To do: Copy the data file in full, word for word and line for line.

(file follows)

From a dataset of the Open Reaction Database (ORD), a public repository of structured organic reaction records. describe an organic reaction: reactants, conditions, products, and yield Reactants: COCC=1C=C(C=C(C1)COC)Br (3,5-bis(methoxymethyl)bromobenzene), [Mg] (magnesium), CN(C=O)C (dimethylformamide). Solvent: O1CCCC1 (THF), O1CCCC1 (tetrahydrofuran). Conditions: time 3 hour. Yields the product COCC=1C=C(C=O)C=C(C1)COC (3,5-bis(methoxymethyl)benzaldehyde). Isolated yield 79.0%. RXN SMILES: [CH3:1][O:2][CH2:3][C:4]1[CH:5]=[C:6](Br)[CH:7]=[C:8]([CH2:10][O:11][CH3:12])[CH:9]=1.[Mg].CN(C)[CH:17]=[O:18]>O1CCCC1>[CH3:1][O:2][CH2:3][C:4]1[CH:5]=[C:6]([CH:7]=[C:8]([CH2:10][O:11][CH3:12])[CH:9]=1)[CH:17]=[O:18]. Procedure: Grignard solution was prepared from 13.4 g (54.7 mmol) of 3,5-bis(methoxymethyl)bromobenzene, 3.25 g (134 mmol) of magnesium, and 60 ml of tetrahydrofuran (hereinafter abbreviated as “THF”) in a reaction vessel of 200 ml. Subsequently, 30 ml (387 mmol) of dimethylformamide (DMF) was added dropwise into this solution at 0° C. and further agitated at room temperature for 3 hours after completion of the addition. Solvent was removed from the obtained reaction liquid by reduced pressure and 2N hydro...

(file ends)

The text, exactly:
From a dataset of the Open Reaction Database (ORD), a public repository of structured organic reaction records. describe an organic reaction: reactants, conditions, products, and yield Reactants: COCC=1C=C(C=C(C1)COC)Br (3,5-bis(methoxymethyl)bromobenzene), [Mg] (magnesium), CN(C=O)C (dimethylformamide). Solvent: O1CCCC1 (THF), O1CCCC1 (tetrahydrofuran). Conditions: time 3 hour. Yields the product COCC=1C=C(C=O)C=C(C1)COC (3,5-bis(methoxymethyl)benzaldehyde). Isolated yield 79.0%. RXN SMILES: [CH3:1][O:2][CH2:3][C:4]1[CH:5]=[C:6](Br)[CH:7]=[C:8]([CH2:10][O:11][CH3:12])[CH:9]=1.[Mg].CN(C)[CH:17]=[O:18]>O1CCCC1>[CH3:1][O:2][CH2:3][C:4]1[CH:5]=[C:6]([CH:7]=[C:8]([CH2:10][O:11][CH3:12])[CH:9]=1)[CH:17]=[O:18]. Procedure: Grignard solution was prepared from 13.4 g (54.7 mmol) of 3,5-bis(methoxymethyl)bromobenzene, 3.25 g (134 mmol) of magnesium, and 60 ml of tetrahydrofuran (hereinafter abbreviated as “THF”) in a reaction vessel of 200 ml. Subsequently, 30 ml (387 mmol) of dimethylformamide (DMF) was added dropwise into this solution at 0° C. and further agitated at room temperature for 3 hours after completion of the addition. Solvent was removed from the obtained reaction liquid by reduced pressure and 2N hydro...